When I was 16 years old, I *idolized* my cousin Felix
He was the first person I knew who had Guess jeans (and a matching vest). His hair looked like he’d stepped out of a Duran Duran video. He shopped at Retail Slut on Melrose—the same store where Madonna bought her black plastic bracelets. He also changed the course of my life when he and his art school friends took me to see Pink Flamingos.
Up until then I’d been a pretty normal suburban girl. I got good grades. I’d been on both my high school’s speech team and the newspaper staff. I did what I was suposed to do. I was the poster girl for “normal”.
After that movie, I realized I had my own freak flag and it was time to let it fly
Watching Pink Flamingos made me realize that there was a whole world of weirdness out there I hadn’t known anything about. When I graduated from high school, my plan was to follow in my cousin’s footsteps and go to art school. I took a couple of drawing classes, and was ok, but nobody was going to give me a full scholarship to Otis Parson like they did for Felix.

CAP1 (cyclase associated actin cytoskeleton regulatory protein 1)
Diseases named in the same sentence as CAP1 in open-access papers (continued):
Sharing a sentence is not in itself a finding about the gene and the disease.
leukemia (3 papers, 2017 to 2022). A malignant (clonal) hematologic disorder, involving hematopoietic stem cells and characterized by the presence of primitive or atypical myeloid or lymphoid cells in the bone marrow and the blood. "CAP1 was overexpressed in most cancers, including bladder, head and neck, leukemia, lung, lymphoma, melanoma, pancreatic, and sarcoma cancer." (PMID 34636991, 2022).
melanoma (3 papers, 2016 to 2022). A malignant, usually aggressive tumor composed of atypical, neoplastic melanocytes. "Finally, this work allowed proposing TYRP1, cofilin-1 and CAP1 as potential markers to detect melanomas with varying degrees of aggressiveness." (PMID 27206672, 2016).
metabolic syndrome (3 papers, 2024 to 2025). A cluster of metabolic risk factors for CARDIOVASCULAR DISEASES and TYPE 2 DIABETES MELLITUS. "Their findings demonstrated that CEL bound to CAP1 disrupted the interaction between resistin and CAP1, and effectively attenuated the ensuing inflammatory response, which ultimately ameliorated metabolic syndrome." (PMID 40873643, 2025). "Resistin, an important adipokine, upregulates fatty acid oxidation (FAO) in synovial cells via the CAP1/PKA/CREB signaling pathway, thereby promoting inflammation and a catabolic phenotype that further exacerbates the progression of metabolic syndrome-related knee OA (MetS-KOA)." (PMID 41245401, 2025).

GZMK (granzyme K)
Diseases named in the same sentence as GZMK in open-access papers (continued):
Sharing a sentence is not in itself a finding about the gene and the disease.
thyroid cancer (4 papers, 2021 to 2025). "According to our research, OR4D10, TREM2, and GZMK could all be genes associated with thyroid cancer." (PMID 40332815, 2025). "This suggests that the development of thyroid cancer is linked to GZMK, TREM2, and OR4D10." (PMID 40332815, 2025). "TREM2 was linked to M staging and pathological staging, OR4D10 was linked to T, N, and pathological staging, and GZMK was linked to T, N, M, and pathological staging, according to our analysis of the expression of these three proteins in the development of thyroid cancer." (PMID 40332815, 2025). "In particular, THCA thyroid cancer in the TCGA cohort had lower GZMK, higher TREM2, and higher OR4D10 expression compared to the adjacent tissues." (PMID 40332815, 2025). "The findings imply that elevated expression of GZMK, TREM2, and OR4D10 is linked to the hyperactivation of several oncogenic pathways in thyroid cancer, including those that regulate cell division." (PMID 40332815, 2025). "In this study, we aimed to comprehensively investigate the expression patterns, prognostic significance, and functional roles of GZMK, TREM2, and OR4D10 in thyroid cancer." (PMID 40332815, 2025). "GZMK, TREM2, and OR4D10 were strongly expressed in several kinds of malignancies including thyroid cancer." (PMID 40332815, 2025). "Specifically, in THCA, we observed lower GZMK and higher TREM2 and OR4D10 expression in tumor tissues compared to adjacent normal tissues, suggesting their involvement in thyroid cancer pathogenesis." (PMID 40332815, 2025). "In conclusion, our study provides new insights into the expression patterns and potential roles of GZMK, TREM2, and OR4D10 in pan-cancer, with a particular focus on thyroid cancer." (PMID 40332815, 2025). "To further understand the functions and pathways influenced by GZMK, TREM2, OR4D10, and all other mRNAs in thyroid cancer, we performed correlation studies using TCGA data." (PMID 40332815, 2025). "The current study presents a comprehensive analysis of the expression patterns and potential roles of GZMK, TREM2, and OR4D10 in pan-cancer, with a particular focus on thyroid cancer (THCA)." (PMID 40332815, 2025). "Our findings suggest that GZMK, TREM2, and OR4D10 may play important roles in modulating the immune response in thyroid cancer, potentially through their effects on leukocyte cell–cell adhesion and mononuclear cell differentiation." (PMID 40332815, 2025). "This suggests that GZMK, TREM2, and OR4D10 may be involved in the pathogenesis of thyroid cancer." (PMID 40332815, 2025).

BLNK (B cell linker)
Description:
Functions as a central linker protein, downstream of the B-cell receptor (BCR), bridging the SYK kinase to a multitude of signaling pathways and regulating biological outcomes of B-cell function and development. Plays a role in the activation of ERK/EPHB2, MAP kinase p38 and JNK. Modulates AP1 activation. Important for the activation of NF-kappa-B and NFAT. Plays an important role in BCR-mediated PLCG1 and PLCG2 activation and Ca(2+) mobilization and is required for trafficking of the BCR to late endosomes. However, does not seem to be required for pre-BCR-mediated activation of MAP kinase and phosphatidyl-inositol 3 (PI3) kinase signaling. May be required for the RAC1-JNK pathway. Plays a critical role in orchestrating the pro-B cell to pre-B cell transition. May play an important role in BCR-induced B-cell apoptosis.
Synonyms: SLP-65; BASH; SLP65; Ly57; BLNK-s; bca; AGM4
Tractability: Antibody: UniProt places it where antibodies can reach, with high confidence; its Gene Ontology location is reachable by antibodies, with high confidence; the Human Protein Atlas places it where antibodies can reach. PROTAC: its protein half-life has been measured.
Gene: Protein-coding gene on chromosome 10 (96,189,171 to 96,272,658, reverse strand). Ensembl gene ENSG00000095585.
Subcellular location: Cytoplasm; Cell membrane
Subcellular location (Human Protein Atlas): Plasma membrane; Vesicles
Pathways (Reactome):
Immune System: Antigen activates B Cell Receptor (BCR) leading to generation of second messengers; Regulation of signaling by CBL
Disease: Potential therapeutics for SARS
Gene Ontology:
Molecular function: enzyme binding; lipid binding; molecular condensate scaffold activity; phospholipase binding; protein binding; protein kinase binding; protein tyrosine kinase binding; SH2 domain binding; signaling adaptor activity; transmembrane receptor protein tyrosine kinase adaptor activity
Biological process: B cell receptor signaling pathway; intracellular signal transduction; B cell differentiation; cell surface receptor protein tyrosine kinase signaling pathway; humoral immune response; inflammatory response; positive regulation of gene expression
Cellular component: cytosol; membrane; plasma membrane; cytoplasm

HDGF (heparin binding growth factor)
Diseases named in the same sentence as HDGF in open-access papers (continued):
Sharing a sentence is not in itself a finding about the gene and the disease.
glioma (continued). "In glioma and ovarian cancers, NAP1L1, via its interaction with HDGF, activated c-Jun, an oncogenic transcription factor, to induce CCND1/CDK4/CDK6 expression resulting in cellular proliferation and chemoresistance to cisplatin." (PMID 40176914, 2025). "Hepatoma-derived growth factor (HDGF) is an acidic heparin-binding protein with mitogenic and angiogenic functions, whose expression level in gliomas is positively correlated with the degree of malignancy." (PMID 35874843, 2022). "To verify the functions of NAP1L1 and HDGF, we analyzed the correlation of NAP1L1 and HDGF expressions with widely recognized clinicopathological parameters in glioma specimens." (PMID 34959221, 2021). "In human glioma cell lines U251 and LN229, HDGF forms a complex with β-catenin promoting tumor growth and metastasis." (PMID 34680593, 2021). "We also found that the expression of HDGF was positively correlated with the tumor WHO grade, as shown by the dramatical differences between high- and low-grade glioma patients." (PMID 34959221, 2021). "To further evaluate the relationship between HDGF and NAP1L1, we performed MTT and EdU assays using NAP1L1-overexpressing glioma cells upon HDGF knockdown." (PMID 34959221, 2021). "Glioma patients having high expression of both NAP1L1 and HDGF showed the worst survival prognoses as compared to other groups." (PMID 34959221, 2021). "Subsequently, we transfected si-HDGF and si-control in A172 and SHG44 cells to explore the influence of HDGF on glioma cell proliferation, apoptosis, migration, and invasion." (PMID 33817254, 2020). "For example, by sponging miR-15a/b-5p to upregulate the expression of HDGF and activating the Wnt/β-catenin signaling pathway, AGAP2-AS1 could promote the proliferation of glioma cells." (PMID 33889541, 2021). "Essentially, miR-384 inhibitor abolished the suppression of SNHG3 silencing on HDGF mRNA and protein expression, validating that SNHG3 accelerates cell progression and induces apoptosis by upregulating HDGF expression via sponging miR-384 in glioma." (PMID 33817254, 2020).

Fortunately, one of my teachers recognized something in my work. She suggested I take a couple of graphic design classes to see if I had a knack for it. So I transferred to City college, enrolled in a Design 101 class, and found my calling.
In my 20 years as a designer I’ve drawn inspiration from a lot of odd sources
But one of my biggest influences, in substance if not style, has been John Waters. So when I had the opportunity to speak at WordCamp Baltimore, I knew I had to talk about one of its most notorious filmmakers I couldn’t resist taking the opportunity to talk about lessons I’ve learned from John Waters and his films. For the next two weeks and one day (because hey, intro) I’ll be posting one lesson a day. I hope you can find inspiration in the mistakes I’ve made, hard lessons I’ve learned, and advice about making your life as a designer easier.